James Harrison is many things, among them: one of the hardest hitters in the history of the National Football League and a virtually unblockable beast. The undrafted linebacker from Kent State who became the NFL’s Defensive Player of the Year in 2008. The man who picked off Kurt Warner in Super Bowl XLIII following his DPOY season, then trucked it 100 yards the other way for a touchdown – the so-called “Immaculate Interception.” And a social-media star who, years after his retirement, continues to dazzle followers with his surreal feats of strength in the weight room.
But here is one thing James Harrison is decidedly not: sentimental. Far from it.
Until not so long ago, the Akron, Oh native kept most of his playing days mementos in a box. Not in his office, not on a shelf, but in a cardboard container, out of sight and out of mind, to eventually be replaced by his sons’ keepsakes and accomplishments. This might boggle the mind of a Steelers fan for whom Harrison secured that Super Bowl win 14 years ago.
Harrison, though, says he doesn’t need the physical reminders. It’s all in his head.
The man remembers everything life – and those quarterbacks and their offensive linemen – threw at him. Every play. Every look. Every hit. Every sack. Every stripped ball. Everything.
That’s part of the reason why he dug into the box and consigned more than 50 pieces of memorabilia from his football career to Heritage Auctions, where it’s currently being offered.
“Having these things is not going to take away the accomplishment of what I did,” he says. “I’m not a sentimental person about things like that. People? Things that you can’t replace? Yeah. But material things, it just is what it is. I think somebody else will get a lot more enjoyment out of it than me.
Among the items are the football and jersey from his most famous moment, when he picked off Warner at the goal line and returned it for a Pittsburgh touchdown. At the time, it was the longest play in Super Bowl history – and, at 100 yards, remains the longest INT-for-TD play made by a defender in the game’s history. It was rated number seven in the NFL’s 100 Greatest Plays of All-Time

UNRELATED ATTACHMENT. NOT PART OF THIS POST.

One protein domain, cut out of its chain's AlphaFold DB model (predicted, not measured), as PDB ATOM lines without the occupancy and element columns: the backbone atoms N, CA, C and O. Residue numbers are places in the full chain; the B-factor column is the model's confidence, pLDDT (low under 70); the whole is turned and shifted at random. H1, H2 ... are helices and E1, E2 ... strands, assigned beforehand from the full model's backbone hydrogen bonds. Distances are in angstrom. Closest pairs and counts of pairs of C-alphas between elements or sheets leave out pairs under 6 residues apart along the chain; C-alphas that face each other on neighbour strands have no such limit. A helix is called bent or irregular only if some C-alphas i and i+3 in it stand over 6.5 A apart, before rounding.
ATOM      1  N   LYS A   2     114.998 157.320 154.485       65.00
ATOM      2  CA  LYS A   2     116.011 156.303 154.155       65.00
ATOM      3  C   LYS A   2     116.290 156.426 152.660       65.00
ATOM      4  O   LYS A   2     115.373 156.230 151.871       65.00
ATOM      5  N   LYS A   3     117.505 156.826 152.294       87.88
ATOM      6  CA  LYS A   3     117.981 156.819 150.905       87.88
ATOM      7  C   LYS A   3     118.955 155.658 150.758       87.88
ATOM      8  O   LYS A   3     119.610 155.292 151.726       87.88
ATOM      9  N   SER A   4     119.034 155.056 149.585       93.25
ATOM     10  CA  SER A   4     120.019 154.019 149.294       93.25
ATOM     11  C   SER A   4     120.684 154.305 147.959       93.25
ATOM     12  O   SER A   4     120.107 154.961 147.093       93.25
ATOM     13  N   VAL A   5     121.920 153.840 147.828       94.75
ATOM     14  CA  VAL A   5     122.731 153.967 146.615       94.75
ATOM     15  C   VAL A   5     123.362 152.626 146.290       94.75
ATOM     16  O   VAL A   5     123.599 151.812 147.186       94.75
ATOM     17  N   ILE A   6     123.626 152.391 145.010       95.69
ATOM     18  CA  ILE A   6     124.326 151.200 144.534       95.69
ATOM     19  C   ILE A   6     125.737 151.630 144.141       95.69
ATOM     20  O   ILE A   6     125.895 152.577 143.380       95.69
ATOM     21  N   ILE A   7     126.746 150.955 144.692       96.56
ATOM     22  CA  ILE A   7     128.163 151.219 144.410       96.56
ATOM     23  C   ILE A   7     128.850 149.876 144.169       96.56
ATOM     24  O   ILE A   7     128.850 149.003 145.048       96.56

If the interception return felt like it lasted only a split second (Harrison was a running back in college), the replay felt like it took a few forevers – which gave Harrison time enough to recover from the run that left him gassed in the end zone. The play was even part of a Saturday Night Live skit, with Kenan Thompson sucking on an oxygen mask during a sit-down at the Weekend Update desk.
As of Thursday afternoon, the high bid on the jersey was $60,000 while the ball stood at $29,000.
Other jerseys being offered include the one from Pittsburgh’s 2006 Super Bowl win over the Seattle and the one he wore in November 2007, when Harrison recorded 10 tackles, six QB hits, 3.5 sacks, one interception, three forced fumbles, three tackles for a loss and one fumble recovery against the Baltimore Ravens.
Also offered are his Pro Bowl jersey and those jerseys worn in the playoffs and Super Bowl during his tenure with the New England Patriots at the end of his career.
There are game balls, too, and helmets spanning his career – including one from his playing days at Kent State, where Harrison wound up paying his own way – only to rack up a school record for sacks in a season. There are the awards, as well, and the rings, the caps, the clothes, the cleats, the locker nameplates and chars and even a few helmets that once belonged to celebrated teammates, among them Troy Polamalu.
“I’m a football collector myself, so when I saw this Kent State helmet, this jersey from one of the biggest plays in Super Bowl history, all this different stuff, I was just geeking out that he saved all this stuff,” says Heritage’s Executive Vice President Derek Grady, a Cowboys fan who nonetheless appreciated the significance of the collection. “I think James is just one of the most real people I’ve ever met. He lived a dream that I wanted to do as a kid. And it’s an honor to share this with everyone else who had that same dream and respect for James Harrison.”
Harrison also consigned numerous other game-used helmets and jerseys and several commemorative game balls.
The Harrison collection headlines the second night of the Heritage auction, with bidding set to run through Feb. 26.